When We Fell Apart by Soon Wiley (April 26)
A young Korean American man reeling from the recent suicide of his girlfriend sets out to learn more about the mysterious circumstances surrounding her death in this powerful novel that delves unflinchingly into the deeply timely question of what it means to belong to more than one culture. Wiley’s protagonist’s experience of trying to find links between his California upbringing and his adult life in Seoul will resonate with anyone who has ever been asked, “Where are you really from?” —E.S.
The Last Days of Roger Federer, and Other Endings by Geoff Dyer (May 3)
The Last Days of Roger Federer: And Other Endings
If you’re coming to this book expecting an extended meditation on the late career of the titular tennis legend, you might be—well, disappointed isn’t the word, really: The book is dotted with such thoughts throughout. It’s true joy, though, is its buck-wild discursiveness. The entire book is a brooding, a searching, and an investigation—in three parts, each composed of exactly 60 more-or-less brief thoughts, about Dylan, Camus, John Berger, Allen Ginsberg, Robert Redford, Gerard Manley Hopkins, D.H. Lawrence, Chuck Yeager, T.C. Boyle, Scorsese, J.M.W. Turner, Michelangelo, Boris Becker, Browning, Ruskin, the Battle of Britain, and yes, Roger Federer (that’s a wildly incomplete list from just the first 40 pages)—of what it means to come to the end of something: painting, writing, striving, playing, living. If you’ve read Dyer before, you know what you’re in for, and it’s in glorious abundance here: humor, memoir, wit, verve, pathos, and an arsenal of erudition. If this is your first immersion, simply be prepared to chase the wind. —Corey Seymour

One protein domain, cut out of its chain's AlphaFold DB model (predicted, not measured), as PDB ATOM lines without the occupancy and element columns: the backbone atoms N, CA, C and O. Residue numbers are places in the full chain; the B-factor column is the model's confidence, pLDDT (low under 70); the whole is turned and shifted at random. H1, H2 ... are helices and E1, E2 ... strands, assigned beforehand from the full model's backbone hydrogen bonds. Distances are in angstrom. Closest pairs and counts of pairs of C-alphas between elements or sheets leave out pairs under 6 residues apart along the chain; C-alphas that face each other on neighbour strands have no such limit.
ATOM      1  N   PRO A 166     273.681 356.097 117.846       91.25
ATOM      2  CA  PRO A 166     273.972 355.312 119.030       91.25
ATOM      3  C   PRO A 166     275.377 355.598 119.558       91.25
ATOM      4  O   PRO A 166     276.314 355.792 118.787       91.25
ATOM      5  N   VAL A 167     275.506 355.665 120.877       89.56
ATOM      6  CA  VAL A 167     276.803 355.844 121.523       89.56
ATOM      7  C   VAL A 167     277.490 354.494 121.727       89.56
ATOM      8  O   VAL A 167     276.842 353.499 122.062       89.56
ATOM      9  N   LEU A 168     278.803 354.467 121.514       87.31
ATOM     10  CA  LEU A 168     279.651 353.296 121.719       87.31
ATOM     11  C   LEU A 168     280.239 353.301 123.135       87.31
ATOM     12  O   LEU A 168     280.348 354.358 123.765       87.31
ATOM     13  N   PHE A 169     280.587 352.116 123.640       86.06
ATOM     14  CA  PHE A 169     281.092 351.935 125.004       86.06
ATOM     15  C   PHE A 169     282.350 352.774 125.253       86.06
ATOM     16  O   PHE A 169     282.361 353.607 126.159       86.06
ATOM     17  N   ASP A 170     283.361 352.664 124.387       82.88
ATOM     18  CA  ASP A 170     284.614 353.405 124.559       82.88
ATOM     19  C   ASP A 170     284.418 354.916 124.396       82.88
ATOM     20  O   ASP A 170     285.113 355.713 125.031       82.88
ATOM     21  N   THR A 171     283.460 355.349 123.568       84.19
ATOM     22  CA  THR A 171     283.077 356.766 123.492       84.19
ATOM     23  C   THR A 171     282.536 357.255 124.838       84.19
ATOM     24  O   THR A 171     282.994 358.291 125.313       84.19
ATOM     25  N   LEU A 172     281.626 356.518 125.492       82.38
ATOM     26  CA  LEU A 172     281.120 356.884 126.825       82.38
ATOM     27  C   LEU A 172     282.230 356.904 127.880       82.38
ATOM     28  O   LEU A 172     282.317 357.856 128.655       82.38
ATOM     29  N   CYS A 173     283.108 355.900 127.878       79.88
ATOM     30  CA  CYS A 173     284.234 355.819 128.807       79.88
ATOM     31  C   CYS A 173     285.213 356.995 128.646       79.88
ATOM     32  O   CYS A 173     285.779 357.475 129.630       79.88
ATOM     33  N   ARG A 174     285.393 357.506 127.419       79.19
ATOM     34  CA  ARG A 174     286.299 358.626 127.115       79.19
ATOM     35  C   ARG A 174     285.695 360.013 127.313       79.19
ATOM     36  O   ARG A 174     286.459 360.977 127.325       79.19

Trust by Hernan Diaz (May 3)
What begins as a Henry James–esque chronicle of a Wall Street tycoon’s breathtaking ascent to power at the beginning of the 20th century reveals itself to be so much more in Hernan Diaz’s second novel, Trust: a rip-roaring, razor-sharp dissection of capitalism, class, greed, and the meaning of money itself that also manages to be a dazzling feat of storytelling on its own terms. Trust is a matryoshka doll of a novel, in which the layers peel back to reveal four alternative takes on the same narrative of the financial titan Andrew Bevel and, just as importantly, his wife, Mildred, each as riveting and full of surprises as the next. Its central theme of wealth—what it actually means, who it should belong to, how its relationship with some of the central mythologies of American life developed, and its inextricable linkage with the patriarchy—may feel both important and timely. But the uniquely brilliant way in which Diaz tells that story, as meticulously researched as it is narratively exhilarating, makes it a novel not just for the present age but for the ages. —L.H.
Linea Nigra by Jazmina Barrera (May 3)
For those unacquainted with the vocabulary that accompanies the childbearing process, the linea nigra refers to a dark vertical line that can appear to bisect a pregnant person’s abdomen. Essayist Jazmina Barrera takes that physical line and writes about and (metaphorically) beyond it, packing her narrative memoir full of carefully considered and exquisitely worded musings on motherhood. Barrera wrote throughout her first pregnancy and into the beginning of her journey as a mother, and the multilayered, deeply felt work that her life experience and obvious talent have combined to produce is eminently worthy of acclaim. —E.S.
A Hard Place to Leave: Stories From a Restless Life by Marcia DeSanctis (May 3)